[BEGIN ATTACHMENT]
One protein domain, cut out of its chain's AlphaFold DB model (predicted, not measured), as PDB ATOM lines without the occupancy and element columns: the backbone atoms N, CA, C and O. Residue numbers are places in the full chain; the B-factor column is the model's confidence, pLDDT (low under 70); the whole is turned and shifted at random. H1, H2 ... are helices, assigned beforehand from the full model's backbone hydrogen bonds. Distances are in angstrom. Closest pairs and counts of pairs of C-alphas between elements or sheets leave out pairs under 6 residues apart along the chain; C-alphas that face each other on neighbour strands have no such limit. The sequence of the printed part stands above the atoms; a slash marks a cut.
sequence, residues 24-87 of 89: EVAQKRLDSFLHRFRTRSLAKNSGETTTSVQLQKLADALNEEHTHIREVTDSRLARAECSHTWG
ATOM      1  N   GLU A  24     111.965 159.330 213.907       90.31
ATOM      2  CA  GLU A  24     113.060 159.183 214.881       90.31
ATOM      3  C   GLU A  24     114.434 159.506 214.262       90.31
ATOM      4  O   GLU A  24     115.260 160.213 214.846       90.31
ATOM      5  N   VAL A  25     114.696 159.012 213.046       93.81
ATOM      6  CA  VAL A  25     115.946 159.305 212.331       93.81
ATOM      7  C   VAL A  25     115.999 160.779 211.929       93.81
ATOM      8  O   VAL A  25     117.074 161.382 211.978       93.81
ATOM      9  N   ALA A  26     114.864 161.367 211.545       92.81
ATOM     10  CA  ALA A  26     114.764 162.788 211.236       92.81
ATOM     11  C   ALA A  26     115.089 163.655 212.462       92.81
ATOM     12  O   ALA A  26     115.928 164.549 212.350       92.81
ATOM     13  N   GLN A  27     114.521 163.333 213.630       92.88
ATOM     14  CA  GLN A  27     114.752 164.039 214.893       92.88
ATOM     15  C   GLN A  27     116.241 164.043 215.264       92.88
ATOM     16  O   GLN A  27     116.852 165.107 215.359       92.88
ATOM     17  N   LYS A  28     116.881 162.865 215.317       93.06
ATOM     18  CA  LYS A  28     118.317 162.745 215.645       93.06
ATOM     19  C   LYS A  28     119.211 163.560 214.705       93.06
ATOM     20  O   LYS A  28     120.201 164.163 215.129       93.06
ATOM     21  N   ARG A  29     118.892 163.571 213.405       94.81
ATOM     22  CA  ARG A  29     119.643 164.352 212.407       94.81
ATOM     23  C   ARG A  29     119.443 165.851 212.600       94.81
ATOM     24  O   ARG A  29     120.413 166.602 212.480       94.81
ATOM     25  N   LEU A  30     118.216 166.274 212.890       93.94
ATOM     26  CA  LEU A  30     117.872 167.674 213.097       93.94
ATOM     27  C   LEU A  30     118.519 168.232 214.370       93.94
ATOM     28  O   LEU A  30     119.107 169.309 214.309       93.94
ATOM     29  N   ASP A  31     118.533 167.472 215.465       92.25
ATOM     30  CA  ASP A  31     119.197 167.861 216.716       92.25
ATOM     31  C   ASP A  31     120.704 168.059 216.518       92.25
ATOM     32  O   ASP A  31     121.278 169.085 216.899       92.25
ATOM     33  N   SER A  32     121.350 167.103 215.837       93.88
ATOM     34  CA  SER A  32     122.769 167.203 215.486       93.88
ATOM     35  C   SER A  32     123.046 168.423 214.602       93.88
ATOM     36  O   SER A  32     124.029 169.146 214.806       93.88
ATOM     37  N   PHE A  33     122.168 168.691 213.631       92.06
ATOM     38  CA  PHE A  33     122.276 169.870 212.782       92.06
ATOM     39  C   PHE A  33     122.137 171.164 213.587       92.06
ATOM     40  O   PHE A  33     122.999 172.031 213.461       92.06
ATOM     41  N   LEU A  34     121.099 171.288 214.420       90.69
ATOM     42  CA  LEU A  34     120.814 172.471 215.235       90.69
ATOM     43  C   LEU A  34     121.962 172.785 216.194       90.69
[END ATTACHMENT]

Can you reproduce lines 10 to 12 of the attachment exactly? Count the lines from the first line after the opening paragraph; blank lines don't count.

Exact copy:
ATOM      9  N   ALA A  26     114.864 161.367 211.545       92.81
ATOM     10  CA  ALA A  26     114.764 162.788 211.236       92.81
ATOM     11  C   ALA A  26     115.089 163.655 212.462       92.81